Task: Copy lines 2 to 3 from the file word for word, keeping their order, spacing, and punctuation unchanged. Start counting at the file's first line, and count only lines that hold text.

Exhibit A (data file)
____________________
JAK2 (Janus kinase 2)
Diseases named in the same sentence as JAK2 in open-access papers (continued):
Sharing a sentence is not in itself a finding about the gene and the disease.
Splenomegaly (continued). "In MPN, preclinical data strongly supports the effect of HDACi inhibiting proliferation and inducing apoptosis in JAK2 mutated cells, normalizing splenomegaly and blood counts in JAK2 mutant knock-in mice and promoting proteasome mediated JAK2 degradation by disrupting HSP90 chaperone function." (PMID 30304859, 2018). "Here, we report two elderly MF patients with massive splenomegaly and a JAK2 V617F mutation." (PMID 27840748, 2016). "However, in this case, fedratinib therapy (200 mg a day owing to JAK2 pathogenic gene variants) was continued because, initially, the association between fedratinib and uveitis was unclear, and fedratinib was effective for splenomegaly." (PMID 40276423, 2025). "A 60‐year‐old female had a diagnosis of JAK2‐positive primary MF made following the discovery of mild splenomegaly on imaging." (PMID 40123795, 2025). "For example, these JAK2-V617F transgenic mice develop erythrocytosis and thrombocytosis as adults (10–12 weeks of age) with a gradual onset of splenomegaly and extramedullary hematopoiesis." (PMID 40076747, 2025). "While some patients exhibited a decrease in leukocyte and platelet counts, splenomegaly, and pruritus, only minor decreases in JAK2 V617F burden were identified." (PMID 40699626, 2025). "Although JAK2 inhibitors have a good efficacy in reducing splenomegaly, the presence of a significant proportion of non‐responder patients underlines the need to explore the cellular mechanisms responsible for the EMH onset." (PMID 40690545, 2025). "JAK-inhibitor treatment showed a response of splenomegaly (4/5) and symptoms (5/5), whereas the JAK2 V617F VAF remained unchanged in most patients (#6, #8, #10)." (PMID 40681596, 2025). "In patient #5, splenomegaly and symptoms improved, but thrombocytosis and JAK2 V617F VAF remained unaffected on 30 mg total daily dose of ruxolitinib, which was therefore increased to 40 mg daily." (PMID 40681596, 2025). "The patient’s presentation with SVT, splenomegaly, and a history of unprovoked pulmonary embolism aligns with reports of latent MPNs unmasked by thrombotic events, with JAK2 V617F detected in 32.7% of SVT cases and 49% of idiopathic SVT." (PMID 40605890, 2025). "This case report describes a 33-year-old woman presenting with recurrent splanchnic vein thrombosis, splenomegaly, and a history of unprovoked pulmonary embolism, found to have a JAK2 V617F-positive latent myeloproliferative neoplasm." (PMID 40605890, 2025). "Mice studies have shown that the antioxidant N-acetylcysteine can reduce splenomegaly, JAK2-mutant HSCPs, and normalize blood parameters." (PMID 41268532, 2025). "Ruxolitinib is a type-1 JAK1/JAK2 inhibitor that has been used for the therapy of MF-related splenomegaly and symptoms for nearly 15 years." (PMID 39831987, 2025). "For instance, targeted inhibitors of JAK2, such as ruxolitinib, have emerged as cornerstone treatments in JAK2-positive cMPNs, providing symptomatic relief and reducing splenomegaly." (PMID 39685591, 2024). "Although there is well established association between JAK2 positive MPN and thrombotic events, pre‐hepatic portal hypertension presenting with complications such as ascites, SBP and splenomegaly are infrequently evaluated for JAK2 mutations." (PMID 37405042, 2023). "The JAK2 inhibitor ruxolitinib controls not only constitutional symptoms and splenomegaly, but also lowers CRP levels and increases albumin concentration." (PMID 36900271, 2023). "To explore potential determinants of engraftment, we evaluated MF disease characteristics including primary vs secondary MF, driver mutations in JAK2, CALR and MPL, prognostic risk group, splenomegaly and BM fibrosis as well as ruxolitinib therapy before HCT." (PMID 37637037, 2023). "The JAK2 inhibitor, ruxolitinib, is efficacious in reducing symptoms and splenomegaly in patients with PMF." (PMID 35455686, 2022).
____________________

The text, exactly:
Diseases named in the same sentence as JAK2 in open-access papers (continued):
Sharing a sentence is not in itself a finding about the gene and the disease.